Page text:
Building on the ideas behind “define, design, deliver” I successfully introduced my team, when I had such a thing, to the concept that the data we were being paid to produce had to be ready for immediate use or consumption by our client.
Inventory tree surveys
In the context of the inventory survey we had to be aware of how our client wanted to use and manage the data
- was it to be jealously guarded by a tree officer on dedicated licensed software that only the tree team knew how to access, or
- was it for wider enterprise-use on much more generic asset management software?
The end-use often helped to determine the design of the survey,
- what level of precision was required when locating trees, was near enough good enough?
- what degree of accuracy is required or appropriate?
- how to record the asset, as a numbered dot on a photocopied page from the A-Z accompanied by a spreadsheet?
- how to provide the information, as a bundle of paper or as a SHP file from a hand-held data logger?
Whilst we may have had professional misgivings at either end of the continuum (and indeed over what level of information our client required us to capture) it was not for us to argue, we were simply required to populate our client’s database in their preferred way.
One consequence that may not have been given enough thought in the past is that an inadequate survey would not give the client all the information that they required for them to understand the condition of their tree stock, and so to discharge their duty of care and manage their stock. The surveyor may know every tree individually, especially if he is periodically re-engaged to carry out a re-survey, but the real risk for the client is that inadequate information is transferred leaving them vulnerable to liability claims.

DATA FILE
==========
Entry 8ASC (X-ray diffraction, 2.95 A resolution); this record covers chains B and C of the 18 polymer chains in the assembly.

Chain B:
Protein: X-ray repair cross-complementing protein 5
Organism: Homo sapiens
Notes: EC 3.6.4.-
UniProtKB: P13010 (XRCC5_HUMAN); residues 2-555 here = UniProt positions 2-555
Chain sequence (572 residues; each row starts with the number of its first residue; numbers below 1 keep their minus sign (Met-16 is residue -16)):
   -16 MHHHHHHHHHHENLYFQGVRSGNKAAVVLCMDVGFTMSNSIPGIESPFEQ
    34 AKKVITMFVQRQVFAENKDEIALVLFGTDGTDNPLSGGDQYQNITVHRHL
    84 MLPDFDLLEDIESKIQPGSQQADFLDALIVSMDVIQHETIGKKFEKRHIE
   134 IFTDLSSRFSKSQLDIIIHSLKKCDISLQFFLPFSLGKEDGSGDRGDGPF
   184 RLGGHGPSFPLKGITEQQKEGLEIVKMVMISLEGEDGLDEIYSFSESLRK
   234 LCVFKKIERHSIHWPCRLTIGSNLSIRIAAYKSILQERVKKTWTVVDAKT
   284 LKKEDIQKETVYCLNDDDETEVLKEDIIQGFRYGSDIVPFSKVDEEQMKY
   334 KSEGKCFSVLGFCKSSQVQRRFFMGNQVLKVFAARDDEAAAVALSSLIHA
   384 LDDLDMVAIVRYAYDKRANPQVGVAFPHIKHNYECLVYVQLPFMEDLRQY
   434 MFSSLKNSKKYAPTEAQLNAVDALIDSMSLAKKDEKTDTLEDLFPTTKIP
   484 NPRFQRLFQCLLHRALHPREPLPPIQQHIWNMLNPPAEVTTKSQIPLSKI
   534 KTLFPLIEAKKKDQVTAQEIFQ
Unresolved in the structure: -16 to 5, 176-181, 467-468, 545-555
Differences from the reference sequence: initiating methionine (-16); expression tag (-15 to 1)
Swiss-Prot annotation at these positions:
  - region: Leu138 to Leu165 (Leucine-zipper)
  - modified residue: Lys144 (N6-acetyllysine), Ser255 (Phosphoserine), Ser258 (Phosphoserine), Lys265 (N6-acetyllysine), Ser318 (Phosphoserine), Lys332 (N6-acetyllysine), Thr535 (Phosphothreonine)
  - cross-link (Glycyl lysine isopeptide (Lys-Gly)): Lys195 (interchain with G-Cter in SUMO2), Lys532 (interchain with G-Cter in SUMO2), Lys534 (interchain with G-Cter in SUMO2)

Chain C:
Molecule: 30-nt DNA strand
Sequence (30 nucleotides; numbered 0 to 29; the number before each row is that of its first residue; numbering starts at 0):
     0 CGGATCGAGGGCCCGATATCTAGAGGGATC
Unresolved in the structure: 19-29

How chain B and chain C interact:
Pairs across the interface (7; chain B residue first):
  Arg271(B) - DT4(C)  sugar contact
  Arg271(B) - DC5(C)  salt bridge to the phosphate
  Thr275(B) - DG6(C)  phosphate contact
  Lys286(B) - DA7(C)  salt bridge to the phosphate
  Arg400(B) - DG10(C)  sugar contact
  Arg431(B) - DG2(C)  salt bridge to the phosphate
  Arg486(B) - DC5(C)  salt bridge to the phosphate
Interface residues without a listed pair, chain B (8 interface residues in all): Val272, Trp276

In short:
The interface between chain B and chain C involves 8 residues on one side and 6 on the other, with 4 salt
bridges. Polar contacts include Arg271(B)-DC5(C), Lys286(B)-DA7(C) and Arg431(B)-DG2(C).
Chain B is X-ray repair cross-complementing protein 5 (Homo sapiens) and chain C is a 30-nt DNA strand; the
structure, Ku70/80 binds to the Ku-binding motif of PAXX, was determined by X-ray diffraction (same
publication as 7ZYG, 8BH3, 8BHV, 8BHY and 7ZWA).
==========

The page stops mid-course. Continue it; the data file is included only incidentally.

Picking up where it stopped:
Development site surveys
In general the output from a development site survey is required for use and manipulation by fellow professionals, and they use enterprise-wide asset management software tools such as AutoCAD and so if the survey is presented as the product of a dedicated tree management software package it is of no interest, and so of no value to the client.
The accompanying text
It is also important to consider the narrative that is written to explain what has been submitted when thinking about “client ready data”. In his essay “Politics and the English Language” George Orwell set down a number of rules to guide the writer:
- never use a metaphor, simile, or other figure of speech which you are used to seeing in print
- never use a long word where a short one will do
- if it is possible to cut a word out, always cut it out
- never use the passive where you can use the active
- never use a foreign phrase, a scientific word, or a jargon word if you can think of an everyday English equivalent
- break any of these rules sooner than say anything outright barbarous
I find it difficult to honour rule 4 at all times, and I suspect I have broken a number of the other rules in this short piece. However, that does not mean they should be there to guide the author at all times.
How to summarise my experience?
Whilst I think that the proprietary tree management database packages are very competent I believe that they have limitations, not least of which is when considering accessibility and the sharing of data across a range of platforms. If an IT geek tells you the “data transfer will be seamless” be prepared for trouble. A difficulty with a tree management package for which you hold the only licence is that you become by default the manager of the tree stock that you have surveyed.
I am very much in favour of providing high volumes of information from inventory surveys as SHP files created using properly considered and designed survey schema. Good quality, accurate and precise information can be uploaded to the client enterprise’s server and all the relevant professionals within the organisation will be able to use the management information provided by the competent arboricultural professional to make good quality management decisions.